•  Few Eggs and No Oranges..... (10+ / 0-)

    ...............Vere Hodgson's Diary, 1940-45

    This personal account of the Second World War, through the eyes of a social worker for a charity, is absolutely rivetting. It tells of dramatic events in a matter-of-fact way, and the cast of characters is spread far and wide (the diaries survived the war because they were sent in installments to some of her family in Rhodesia).

    Review to follow, when its more than 600 pages is done!

  •  Battleship: A Daring Heiress, A Teenage Jockey, (5+ / 0-)

    and America's Horse

    The true story, a story to reveal Seabiscuit, of the first American horse to win England’s monumental, century-old Grand National steeplechase.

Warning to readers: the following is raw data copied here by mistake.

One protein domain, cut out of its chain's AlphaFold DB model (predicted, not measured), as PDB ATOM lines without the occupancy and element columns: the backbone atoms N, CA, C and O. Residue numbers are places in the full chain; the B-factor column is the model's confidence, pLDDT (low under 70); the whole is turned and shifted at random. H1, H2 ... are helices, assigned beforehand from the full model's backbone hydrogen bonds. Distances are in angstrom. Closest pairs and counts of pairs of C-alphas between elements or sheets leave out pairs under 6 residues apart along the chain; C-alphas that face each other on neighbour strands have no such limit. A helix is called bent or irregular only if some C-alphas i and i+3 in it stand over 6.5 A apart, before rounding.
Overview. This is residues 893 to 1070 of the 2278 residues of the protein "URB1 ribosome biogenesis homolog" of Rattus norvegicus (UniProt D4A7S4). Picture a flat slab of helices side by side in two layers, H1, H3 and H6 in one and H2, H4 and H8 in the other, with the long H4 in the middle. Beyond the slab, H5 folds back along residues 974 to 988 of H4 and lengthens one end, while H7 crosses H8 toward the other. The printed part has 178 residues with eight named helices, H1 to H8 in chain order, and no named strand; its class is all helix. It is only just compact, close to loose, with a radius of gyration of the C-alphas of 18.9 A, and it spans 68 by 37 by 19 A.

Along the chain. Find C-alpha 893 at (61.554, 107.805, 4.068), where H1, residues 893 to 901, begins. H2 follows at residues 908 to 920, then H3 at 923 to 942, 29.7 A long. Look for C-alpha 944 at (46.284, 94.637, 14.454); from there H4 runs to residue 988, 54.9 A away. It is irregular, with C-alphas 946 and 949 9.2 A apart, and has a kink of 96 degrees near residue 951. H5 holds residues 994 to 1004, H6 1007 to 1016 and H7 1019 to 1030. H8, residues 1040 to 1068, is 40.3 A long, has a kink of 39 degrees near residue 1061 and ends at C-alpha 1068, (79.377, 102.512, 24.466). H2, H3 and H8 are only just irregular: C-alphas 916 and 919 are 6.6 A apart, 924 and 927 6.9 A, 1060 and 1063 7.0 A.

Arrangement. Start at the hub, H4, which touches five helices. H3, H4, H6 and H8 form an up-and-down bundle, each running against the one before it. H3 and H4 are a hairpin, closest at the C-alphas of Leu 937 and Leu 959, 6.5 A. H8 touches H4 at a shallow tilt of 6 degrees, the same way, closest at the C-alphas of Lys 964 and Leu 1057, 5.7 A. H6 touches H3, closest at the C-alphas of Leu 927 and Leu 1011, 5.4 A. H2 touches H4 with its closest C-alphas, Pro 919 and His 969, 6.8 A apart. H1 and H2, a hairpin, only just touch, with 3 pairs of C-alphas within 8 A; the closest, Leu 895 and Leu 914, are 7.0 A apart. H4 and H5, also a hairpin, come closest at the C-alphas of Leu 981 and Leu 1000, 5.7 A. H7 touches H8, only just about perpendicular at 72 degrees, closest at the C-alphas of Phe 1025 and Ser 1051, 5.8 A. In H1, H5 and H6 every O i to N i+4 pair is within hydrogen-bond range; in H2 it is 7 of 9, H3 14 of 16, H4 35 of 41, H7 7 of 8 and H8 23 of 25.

"Education is a better safeguard of liberty than a standing army" Edward Everett 1852

    by Alan Arizona on Wed Oct 16, 2013 at 07:24:12 AM PDT

  •  This past week, finnished Divergent (6+ / 0-)

    by Veronica Roth, as well as the second book in the trilogy, Insurgent.  I would have blown through the third book, Allegiant as well, but discovered only after I finished Insurgent that Allegiant isn't being released until next Tuesday.   On the one hand, this series is sort of a weak tea Hunger Games, hewing closely to the formula of the near future American dystopia with a dauntless (pun intended) teenage heroine.  On the other, it is entertaining and absorbing enough in its own right.  So, I will go on to finish it, and will promptly forget all about it until the Divergent movie opens in the spring.